With particular reference to FIGS. 1B and 2, the proximal end 32 of the sheath 30 may be attached to the distal end 14 of the tubular portion 10, e.g., by chemical bonding, thermal bonding, sonic welding, interference fit, and the like. Thus, as shown in FIG. 2B, the sheath 30 may surround and overly the distal end 14 of the tubular portion 10 such that the lumen 16 of the tubular portion 10 communicates with the lumen 36 of the sheath 30. When the sheath 30 is compressed to the contracted condition, the proximal end 32 of the sheath 30 may be compressed against the tapered distal end 14 of the tubular portion 10.

Turning to FIGS. 4 and 5, an alternative embodiment is shown of an apparatus 8″ that includes an expandable distal portion 18″ extending distally from a tubular proximal portion 10.″ As shown, the tubular portion 10″ may include a proximal end (not shown), a distal end 14,″ and one or more lumens extending therebetween. As shown, the tubular portion 10″ includes a single lumen 16″ and a pair of grooves 17″ extending along the outer wall of the tubular portion 10.″ Alternatively, the grooves 17″ may be replaced with one or more additional lumens (not shown), extending along the wall of the tubular portion 10.″ Unlike the previous embodiment, the distal end 14″ may be substantially blunt, although alternatively, the distal end 14″ may also be beveled or otherwise tapered, similar to the previous embodiments.

The expandable distal portion 18″ may include a stiffening member 20″ and an expandable sheath 30,″ similar to the previous embodiments. The stiffening member 20″ may include a proximal end 22″ attached to the distal end 14″ of the tubular portion 18,″ e.g., aligned with one of the grooves 17″ such that a lumen 26″ within the stiffening member 20″ communicates with the groove 17.″ A catheter, other tubular body, or cover (not shown) may be snapped into the groove 17″ or otherwise attached to the tubular portion 10″ to provide a lumen communicating with the stiffening member 20.″

The tubular body or cover may extend at least partially towards the proximal end of the tubular portion 10,″ e.g., to provide a lumen for receiving a guidewire or other element therethrough. For example, the tubular body may extend entirely to the proximal end of the tubular portion 10″ or to an intermediate location, e.g., to provide a rapid exchange lumen.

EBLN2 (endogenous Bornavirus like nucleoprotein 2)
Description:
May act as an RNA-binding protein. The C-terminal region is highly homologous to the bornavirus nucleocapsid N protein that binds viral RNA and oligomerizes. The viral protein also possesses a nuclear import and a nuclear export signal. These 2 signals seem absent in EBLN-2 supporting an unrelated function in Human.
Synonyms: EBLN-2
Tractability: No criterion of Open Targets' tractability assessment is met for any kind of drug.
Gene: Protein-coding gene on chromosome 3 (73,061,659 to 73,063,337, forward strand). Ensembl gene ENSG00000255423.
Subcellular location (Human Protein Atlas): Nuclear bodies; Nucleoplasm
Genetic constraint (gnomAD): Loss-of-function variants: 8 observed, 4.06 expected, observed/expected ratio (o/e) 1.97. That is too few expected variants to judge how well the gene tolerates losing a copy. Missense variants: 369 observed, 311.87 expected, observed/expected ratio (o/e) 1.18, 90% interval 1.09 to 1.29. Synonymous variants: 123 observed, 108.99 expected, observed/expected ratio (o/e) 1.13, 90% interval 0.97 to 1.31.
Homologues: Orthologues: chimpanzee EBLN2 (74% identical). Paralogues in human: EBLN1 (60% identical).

In addition, as best seen in FIG. 5, the sheath 30″ may include a supplemental lumen 37″ attached to or otherwise extending along a wall of the sheath 30,″ e.g., to provide a fluid-tight lumen for delivering contrast media or other fluids beyond the distal end of the sheath 30.″ The lumen 37″ may be aligned with groove 17,″ which may include a tubular body or cover, similar to the other groove 17.″

Returning to FIG. 1A, optionally, a proximal end 12 of the tubular proximal portion 10 may include a handle or other structure 50, e.g., that may facilitate manipulating the apparatus 80 and/or inserting one or more instruments into the lumen 16 of the tubular portion 10. In addition or alternatively, the handle 50 may include one or more valves, e.g., a hemostatic valve 52, that may substantially seal the lumen 16 from proximal flow of fluid, yet accommodate instruments being introduced into the lumen 16. In addition, the handle 50 may include one or more additional ports 54, 56 for communicating with the lumen(s) within stiffening member 20 and/or sheath 30.

Turning to FIGS. 9A-10C, an exemplary embodiment of a handle 50 is shown that includes two portions 60, 70 including wings 58 that may facilitate manipulation and/or stabilization of the handle 50. As shown, the handle 50 includes an inner member 60 and an outer member 70 that are connectable to and/or releasable from one another.

With particular reference to FIG. 10B, the inner member 60 may include a relatively short tubular section, e.g., between two and ten centimeters (2-10 cm) in length, and including a proximal end 62, a tapered distal end 64, and a lumen 66 extending therebetween. The proximal end 62 may include one or more valves, e.g., hemostatic valve 52, that may substantially seal the lumen 66, yet accommodate insertion of one or more instruments (not shown) therein. The inner member 60 may include a side port 54, e.g., including a hemostatic valve, a luer lock or other connector, and the like (not shown), that communicates with the lumen 66. A source of fluid, e.g., a syringe of saline (not shown) may be connected to the side port 54 for flushing or otherwise delivering fluid into the lumen 66 (and consequently into the lumen of the sheath 30 or other apparatus coupled to the handle 50).

Optionally, the inner member 60 may include a blade 68 adjacent the tubular section, e.g., partially embedded or otherwise attached to the outer surface of the tubular section. The blade 68 may provide a slitter for splitting or otherwise cutting the outer member 70, and/or one or more portions of the sheath 30 (or other apparatus coupled to the handle 50), as described further below.

Turning to FIG. 10A, the outer member 70 may include a tubular section including a proximal end 72, a distal end 74, and a lumen 76 extending therebetween. The outer member 70 may have a size such that the inner member 60 may be at least partially received within the lumen 76. Optionally, the outer member 70 may include a slot 78 extending distally from the proximal end 72 that may receive the wing 58 of the inner member 60 to interlock the inner and outer members 60, 70. In addition, the slot 78 may align the blade 68 with a weakened or otherwise easily cut region 79 of the outer member 70. Alternatively, similar to the embodiment shown in FIG. 15A, the outer member 70 e may have a “C” shaped cross-section, including a continuous slot 78 e extending between the proximal and distal ends 72 e, 74 e.